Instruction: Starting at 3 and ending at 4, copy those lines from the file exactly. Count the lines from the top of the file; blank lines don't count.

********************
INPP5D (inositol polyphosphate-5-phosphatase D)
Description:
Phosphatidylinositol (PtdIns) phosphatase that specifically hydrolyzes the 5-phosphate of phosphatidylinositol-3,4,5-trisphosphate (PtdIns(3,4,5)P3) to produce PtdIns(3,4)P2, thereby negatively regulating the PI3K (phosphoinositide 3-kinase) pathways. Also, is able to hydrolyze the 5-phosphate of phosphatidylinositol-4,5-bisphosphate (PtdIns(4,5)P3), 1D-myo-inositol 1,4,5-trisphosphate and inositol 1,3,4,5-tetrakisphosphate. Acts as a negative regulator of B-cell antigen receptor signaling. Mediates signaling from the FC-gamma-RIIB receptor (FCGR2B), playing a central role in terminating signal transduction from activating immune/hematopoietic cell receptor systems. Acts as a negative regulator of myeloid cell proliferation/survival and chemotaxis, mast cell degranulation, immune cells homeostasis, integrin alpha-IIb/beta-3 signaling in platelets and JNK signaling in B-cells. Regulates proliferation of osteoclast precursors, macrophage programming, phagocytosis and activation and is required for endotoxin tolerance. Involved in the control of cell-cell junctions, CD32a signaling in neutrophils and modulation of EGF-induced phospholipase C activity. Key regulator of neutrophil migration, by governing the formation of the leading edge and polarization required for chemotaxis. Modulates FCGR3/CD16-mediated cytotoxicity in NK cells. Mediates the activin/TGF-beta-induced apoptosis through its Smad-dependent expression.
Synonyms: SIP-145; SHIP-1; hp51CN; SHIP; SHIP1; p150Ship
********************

Phosphatidylinositol (PtdIns) phosphatase that specifically hydrolyzes the 5-phosphate of phosphatidylinositol-3,4,5-trisphosphate (PtdIns(3,4,5)P3) to produce PtdIns(3,4)P2, thereby negatively regulating the PI3K (phosphoinositide 3-kinase) pathways. Also, is able to hydrolyze the 5-phosphate of phosphatidylinositol-4,5-bisphosphate (PtdIns(4,5)P3), 1D-myo-inositol 1,4,5-trisphosphate and inositol 1,3,4,5-tetrakisphosphate. Acts as a negative regulator of B-cell antigen receptor signaling. Mediates signaling from the FC-gamma-RIIB receptor (FCGR2B), playing a central role in terminating signal transduction from activating immune/hematopoietic cell receptor systems. Acts as a negative regulator of myeloid cell proliferation/survival and chemotaxis, mast cell degranulation, immune cells homeostasis, integrin alpha-IIb/beta-3 signaling in platelets and JNK signaling in B-cells. Regulates proliferation of osteoclast precursors, macrophage programming, phagocytosis and activation and is required for endotoxin tolerance. Involved in the control of cell-cell junctions, CD32a signaling in neutrophils and modulation of EGF-induced phospholipase C activity. Key regulator of neutrophil migration, by governing the formation of the leading edge and polarization required for chemotaxis. Modulates FCGR3/CD16-mediated cytotoxicity in NK cells. Mediates the activin/TGF-beta-induced apoptosis through its Smad-dependent expression.
Synonyms: SIP-145; SHIP-1; hp51CN; SHIP; SHIP1; p150Ship